From a technical standpoint, these are old, mostly forgotten films, so this Anniversary Collection deserves kudos for finding such excellent examples of each. All are presented in a pre-widescreen 1.33:1 anamorphic image, and for the most part, the monochrome is clean and crisp. You have to remember that most of these movies were found in deplorable states, and that Milestone and Cohen (with the help of the British Film Institute) went about remastering these prints as best as possible. Sure, there are differences in clarity, grain, contrast, and the occasional flaw, but when you consider that these films are nearly 80 years old, they don't look half bad. On the sound side of things, well, there's not much you can do with tinny, think Mono mixes, no matter how you gussy them up. At least the four offerings here are relatively hiss-free and lack significant distortion.
As for added content, none of the films themselves inspired bonus features. Over the course of the two disc presentation we are treated to only one significant bit of added content: a 25 minute interview with one of Leigh's many biographers, Anne Edwards. Focusing on her life before Hollywood, it's an interesting personal and professional overview.
It's always been telling that Leigh's two Oscar wins came against some of the most formidable leading men in the history of Hollywood—Clark Gable (in Gone With the Wind) and Method maestro Marlon Brando (in A Streetcar Named Desire). It's almost as if the actress needed a dominating male to bring out the best in her otherwise petite if powerful persona. Interestingly enough, The Vivien Leigh Anniversary Collection illustrates this quite well. With Charles Laughton or Conrad Veidt as her onscreen partner, he's their purposed equal. With the far more sleight Rex Harrison, she hardly matters. Of course, when up against her soon to be spouse, there is much more going on than line readings and blocking. Indeed, there was always more to Vivien Leigh than "fiddle-dee-dees" and the kindness of strangers. Perhaps this collection will lengthen her already legitimate legacy beyond the obvious.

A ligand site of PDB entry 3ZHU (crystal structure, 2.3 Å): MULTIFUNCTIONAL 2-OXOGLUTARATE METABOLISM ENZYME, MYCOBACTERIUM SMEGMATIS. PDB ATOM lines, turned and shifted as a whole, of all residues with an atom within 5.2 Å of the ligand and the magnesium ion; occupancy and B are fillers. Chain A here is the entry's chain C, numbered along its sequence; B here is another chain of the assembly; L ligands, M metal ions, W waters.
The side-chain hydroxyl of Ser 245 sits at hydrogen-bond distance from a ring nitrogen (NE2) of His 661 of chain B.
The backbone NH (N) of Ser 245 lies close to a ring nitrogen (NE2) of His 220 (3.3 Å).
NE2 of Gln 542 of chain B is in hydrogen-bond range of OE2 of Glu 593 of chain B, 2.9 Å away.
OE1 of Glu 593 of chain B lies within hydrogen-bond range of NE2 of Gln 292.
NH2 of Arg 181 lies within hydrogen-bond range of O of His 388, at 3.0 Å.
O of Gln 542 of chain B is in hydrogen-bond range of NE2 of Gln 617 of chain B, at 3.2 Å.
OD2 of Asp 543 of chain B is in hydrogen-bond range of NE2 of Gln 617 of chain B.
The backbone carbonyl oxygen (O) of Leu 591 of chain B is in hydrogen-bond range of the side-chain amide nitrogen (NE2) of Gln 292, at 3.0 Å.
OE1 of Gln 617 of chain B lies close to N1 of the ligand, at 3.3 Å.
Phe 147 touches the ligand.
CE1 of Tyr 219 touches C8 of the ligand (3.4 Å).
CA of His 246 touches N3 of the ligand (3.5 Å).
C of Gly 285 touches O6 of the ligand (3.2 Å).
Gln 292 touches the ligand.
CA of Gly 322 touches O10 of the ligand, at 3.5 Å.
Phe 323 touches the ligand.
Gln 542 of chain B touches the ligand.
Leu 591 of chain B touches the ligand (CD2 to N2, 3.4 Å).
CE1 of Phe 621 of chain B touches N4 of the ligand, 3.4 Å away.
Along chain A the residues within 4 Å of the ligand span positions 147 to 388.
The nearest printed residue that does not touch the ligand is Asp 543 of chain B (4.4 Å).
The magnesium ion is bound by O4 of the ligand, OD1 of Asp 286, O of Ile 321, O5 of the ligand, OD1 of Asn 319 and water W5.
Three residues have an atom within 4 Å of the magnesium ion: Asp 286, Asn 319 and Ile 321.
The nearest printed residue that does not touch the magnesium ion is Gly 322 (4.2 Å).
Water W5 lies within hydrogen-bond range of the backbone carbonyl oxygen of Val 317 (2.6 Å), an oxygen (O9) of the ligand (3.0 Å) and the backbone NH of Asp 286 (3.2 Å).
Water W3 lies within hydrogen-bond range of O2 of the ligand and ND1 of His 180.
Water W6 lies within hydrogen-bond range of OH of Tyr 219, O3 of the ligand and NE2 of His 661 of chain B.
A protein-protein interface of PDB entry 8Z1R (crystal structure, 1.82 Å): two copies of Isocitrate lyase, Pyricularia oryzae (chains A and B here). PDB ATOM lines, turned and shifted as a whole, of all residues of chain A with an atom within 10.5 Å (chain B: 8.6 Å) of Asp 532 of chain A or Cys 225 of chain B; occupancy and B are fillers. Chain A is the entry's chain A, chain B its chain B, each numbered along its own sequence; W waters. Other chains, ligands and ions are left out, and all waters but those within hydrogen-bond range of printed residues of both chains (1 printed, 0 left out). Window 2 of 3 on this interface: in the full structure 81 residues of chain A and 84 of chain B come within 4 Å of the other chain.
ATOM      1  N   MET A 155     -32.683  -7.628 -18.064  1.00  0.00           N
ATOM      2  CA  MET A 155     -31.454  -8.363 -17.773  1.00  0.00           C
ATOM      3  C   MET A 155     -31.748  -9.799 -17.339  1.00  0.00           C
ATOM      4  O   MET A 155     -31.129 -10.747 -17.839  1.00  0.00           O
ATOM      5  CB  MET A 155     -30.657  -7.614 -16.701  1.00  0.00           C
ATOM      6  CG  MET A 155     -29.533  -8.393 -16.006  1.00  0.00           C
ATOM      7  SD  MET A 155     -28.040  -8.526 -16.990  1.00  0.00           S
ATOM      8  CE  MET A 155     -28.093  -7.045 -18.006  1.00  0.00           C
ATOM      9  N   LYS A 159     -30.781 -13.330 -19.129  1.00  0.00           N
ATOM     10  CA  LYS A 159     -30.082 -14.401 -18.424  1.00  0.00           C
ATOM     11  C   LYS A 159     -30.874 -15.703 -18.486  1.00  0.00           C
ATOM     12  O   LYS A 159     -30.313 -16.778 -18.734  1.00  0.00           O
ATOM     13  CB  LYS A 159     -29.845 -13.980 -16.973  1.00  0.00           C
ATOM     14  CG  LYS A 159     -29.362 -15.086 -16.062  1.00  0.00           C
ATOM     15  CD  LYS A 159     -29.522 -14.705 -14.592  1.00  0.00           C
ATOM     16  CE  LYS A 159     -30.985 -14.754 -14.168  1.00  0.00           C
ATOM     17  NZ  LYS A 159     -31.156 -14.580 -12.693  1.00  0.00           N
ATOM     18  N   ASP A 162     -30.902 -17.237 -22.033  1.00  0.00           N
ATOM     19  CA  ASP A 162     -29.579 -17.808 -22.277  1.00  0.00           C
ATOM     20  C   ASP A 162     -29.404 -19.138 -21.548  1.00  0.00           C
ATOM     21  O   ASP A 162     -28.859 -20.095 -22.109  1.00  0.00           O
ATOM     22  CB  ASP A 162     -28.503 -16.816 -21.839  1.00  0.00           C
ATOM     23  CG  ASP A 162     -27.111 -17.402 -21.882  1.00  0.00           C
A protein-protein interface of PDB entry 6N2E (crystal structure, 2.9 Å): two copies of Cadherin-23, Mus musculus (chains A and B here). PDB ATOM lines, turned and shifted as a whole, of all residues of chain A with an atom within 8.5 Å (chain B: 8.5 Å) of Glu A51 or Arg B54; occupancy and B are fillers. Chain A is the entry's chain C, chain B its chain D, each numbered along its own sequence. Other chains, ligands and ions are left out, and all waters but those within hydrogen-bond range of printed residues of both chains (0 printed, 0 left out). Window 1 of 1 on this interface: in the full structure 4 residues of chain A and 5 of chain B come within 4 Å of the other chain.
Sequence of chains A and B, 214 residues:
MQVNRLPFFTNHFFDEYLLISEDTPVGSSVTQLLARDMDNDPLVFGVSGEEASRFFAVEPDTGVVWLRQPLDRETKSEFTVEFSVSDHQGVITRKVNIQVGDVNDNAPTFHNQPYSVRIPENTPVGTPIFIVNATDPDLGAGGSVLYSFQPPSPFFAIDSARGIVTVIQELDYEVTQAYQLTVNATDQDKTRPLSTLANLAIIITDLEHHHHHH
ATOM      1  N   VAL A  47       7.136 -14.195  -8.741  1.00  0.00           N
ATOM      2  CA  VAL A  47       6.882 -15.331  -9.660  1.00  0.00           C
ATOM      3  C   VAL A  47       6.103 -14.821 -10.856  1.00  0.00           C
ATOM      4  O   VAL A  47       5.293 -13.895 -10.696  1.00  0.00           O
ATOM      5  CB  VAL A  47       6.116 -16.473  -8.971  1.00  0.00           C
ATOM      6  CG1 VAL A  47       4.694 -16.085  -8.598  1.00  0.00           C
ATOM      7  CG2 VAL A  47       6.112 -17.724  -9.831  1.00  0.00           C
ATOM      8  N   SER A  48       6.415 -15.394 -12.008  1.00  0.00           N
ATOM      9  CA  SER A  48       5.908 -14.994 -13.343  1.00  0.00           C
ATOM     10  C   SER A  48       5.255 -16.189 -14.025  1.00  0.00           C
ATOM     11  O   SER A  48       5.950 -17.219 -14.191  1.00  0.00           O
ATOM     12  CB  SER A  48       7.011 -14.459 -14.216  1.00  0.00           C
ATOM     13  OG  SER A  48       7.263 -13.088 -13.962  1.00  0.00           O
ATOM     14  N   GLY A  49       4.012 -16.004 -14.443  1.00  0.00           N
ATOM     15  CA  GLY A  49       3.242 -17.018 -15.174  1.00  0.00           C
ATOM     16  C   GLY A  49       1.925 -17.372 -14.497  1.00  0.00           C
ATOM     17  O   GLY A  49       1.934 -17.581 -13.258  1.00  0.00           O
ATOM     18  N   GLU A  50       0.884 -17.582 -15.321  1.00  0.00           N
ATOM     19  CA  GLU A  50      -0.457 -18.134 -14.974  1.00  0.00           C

Not guilty. A fascinating look at a formidable actress's early career.